The Mafia involves some of the most influential and vicious criminals ever documented in history.
Many of the leaders were known as untouchable and acted outside the law. But, for most, police eventually caught up and they spent time behind bars. Though, it might have been for charges not related to their mob activities.
Here are seven famous mob bosses who went to prison.
Born from an immigrant family in Brooklyn, New York, Alphonse Gabriel Capone ("Al Capone") became associated with a street gang after he quit school in the 6th grade. He worked under his leader, gangster Johnny Torri, joining the James Street Boys gang and later the Five Points Gang.
Al Capone, also known as "Scarface," followed Torrio to Chicago and rose to prominence during the Prohibition era when bootlegging operations brought in loads of cash. Once Torrio retired in 1925, Capone took over, making him the leader of the gang.
The most notorious event associated with "Scarface" is the St. Valentine's Day Massacre. Deemed one of the worst gangland massacres in history, Capone sent out a hit on rival gangster Bugs Moran and his gang, North Siders, on Feb. 14, 1929. Seven men from the North Siders were berated with machine-gun bullets from their rivals, who posed as police officers. Moran managed to survive the attack and evade the police. This event solidified Capone as the most malicious mob boss ever. Capone never received any charges for these murders.
The law eventually caught up with Capone, but not for the murders. The FBI and U.S. Treasury Department joined the Capone investigation, which helped the Chicago Police Department build a stronger case against Capone. In 1931, Capone had several trials in which many charges were given to him, such as tax evasion, contempt of court, and prohibition. He was sentenced to 11 years in prison and had to pay back thousands of dollars.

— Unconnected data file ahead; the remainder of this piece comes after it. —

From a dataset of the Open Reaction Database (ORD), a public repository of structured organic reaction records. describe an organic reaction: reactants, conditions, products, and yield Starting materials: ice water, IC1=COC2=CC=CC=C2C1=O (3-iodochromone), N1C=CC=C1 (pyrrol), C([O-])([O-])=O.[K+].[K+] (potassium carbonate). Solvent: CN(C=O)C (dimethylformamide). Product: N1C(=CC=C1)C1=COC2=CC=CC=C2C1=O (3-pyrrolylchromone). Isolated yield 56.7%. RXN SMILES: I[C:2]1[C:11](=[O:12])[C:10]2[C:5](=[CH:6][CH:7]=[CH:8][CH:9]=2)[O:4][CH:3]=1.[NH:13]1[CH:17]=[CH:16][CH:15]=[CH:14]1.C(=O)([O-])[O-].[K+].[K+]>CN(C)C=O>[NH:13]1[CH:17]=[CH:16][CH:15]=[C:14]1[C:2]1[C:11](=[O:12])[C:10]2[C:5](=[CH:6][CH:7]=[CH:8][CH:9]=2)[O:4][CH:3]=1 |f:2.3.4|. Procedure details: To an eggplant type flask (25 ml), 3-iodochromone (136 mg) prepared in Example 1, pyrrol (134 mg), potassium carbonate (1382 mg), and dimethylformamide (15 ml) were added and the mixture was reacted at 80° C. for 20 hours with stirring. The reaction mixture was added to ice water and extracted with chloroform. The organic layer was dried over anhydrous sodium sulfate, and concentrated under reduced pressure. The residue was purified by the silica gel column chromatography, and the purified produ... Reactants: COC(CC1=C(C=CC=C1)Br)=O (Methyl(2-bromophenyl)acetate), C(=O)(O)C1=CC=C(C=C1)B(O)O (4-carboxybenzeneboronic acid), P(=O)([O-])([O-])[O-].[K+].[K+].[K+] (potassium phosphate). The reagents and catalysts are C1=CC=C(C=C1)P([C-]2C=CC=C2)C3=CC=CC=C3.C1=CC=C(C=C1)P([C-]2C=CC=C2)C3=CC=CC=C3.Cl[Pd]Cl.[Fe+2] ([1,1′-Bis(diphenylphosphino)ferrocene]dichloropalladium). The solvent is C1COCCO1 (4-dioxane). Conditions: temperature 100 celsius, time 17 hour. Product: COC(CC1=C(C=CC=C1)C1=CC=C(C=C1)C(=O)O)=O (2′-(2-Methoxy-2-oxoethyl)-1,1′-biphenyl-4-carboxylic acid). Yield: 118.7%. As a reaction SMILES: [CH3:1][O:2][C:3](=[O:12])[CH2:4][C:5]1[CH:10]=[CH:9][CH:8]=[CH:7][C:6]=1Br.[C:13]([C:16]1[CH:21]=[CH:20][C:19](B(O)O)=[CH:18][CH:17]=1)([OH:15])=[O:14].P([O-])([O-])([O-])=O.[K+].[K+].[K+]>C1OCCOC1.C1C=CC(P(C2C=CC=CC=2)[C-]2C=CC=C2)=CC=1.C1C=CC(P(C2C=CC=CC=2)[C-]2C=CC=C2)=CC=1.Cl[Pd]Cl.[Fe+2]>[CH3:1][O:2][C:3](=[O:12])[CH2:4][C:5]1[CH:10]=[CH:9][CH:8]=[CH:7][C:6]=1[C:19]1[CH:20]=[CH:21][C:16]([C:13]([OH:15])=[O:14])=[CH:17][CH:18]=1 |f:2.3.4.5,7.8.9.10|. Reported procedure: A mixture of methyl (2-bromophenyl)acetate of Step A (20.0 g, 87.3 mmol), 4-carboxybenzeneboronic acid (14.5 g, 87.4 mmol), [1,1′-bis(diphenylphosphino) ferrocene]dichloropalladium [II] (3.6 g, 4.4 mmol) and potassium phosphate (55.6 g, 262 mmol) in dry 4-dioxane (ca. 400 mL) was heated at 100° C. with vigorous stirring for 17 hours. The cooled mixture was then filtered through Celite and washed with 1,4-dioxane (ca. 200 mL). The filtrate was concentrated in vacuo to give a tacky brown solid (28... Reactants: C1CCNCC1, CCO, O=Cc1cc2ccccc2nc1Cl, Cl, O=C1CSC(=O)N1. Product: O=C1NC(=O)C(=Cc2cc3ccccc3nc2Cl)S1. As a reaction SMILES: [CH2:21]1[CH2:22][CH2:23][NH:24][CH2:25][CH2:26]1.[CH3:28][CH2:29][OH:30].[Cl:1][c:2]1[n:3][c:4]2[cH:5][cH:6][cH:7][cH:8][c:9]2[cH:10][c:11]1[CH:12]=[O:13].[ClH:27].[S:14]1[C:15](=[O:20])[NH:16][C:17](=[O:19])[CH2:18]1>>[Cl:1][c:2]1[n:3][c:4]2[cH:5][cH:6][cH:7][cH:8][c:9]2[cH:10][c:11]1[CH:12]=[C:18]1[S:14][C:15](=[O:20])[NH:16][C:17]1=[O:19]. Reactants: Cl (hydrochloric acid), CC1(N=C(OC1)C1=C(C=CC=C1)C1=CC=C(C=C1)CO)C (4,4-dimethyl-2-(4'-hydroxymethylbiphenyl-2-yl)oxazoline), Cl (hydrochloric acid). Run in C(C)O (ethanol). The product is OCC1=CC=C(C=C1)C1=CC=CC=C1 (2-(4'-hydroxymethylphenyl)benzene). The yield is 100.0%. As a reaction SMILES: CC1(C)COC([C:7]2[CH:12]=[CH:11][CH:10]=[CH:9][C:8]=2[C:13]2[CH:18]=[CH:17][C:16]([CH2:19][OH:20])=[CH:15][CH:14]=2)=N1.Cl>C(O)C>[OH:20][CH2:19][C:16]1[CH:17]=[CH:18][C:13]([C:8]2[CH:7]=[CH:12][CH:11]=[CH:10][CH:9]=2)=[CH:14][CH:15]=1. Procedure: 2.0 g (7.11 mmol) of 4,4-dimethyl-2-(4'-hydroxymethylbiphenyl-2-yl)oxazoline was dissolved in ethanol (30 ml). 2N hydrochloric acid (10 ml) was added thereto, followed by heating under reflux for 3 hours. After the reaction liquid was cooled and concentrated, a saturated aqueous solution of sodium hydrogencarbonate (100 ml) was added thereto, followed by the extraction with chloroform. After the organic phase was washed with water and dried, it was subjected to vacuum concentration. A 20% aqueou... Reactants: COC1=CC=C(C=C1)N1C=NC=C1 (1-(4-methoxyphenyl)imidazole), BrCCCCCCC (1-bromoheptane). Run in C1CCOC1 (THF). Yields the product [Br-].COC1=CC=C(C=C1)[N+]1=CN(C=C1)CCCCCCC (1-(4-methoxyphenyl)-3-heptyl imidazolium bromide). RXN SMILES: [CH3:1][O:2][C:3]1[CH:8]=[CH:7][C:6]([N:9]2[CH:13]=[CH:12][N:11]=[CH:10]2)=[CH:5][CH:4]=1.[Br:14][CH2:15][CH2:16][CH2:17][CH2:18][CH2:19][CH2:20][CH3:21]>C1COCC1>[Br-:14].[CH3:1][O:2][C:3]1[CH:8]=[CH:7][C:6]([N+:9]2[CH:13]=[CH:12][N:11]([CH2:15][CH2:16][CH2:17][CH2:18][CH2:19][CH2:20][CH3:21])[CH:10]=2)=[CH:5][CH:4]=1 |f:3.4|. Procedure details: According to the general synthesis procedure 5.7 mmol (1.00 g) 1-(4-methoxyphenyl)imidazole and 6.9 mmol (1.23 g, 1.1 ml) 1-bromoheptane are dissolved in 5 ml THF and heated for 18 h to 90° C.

Capone died in 1947 from stroke and pneumonia.
The inspiration for the movie “American Gangster,” Frank Lucas rose the rankings, becoming the top drug kingpin in New York during the 1960s. Lucas was born in North Carolina and relocated to New York as a teenager, which led to the start of his criminal activity.
Mentored by notorious Harlem gambling boss Ellsworth "Bumpy" Johnson, he discovered ways to lessen the Mafia's hold on heroin sales. Lucas found a way to connect directly with southeast Asia sellers, allowing him to purchase the drug at lower prices than what the Mafia offered.
Known for his "Blue Magic" drug, Lucas made up to $1 million each day during the 1970s. He showed off his wealth with expensive clothes and real estate investments.
Lucas’ reign as a drug kingpin ended in 1975 when police raided his house. Originally sentenced to 70 years behind bars, he copped a plea deal of only five years when he agreed to provide details on other drug dealers. Lucas was later arrested again in 1984 for a drug charge and released in 1991.
In 2019, Lucas died at age 88 from natural causes.
John Joseph Gotti, known as the "Teflon Don," was born in 1940 in Bronx, New York. He quickly gained higher positions within the Gambino crime family. Gotti gained full power after sending a hit on Paul Castellano, the crime boss at the time. Castellano was murdered outside of a Manhattan steakhouse in 1985.
Gotti was known for being a controlling and vulgar person, always being seen in designer suits and luxury cars. That gave him celebrity status and his other nickname, the "Dapper Don."
Police arrested Gotti in 1990 at his headquarters, the Ravenite Social Club. Gotti was sold out by one of his members, Salvatore "Sammy the Bull" Gravano, after taking a plea deal to testify against Gotti in court. Gravano admitted that he played a part in the ten murders that Gotti ordered.
In December 1990, Gotti was arrested and charged with many counts, including racketeering, extortion, jury tampering, and other crimes. In total, Gotti was convicted of 13 counts, sentencing him to life in prison without parole.
Gotti died in June 2002 while serving his sentence.
Paul "Big Paul" Castellano was born in 1915 in Brooklyn, New York, to immigrant parents. Castellano started committing crimes as early as 19, later entering the mob world with a rising mobster, Carlo Gambino, his cousin.
In 1975, Castellano attended the infamous Apalachin meeting of mobsters, leading to his arrest, although he never served time for his crimes.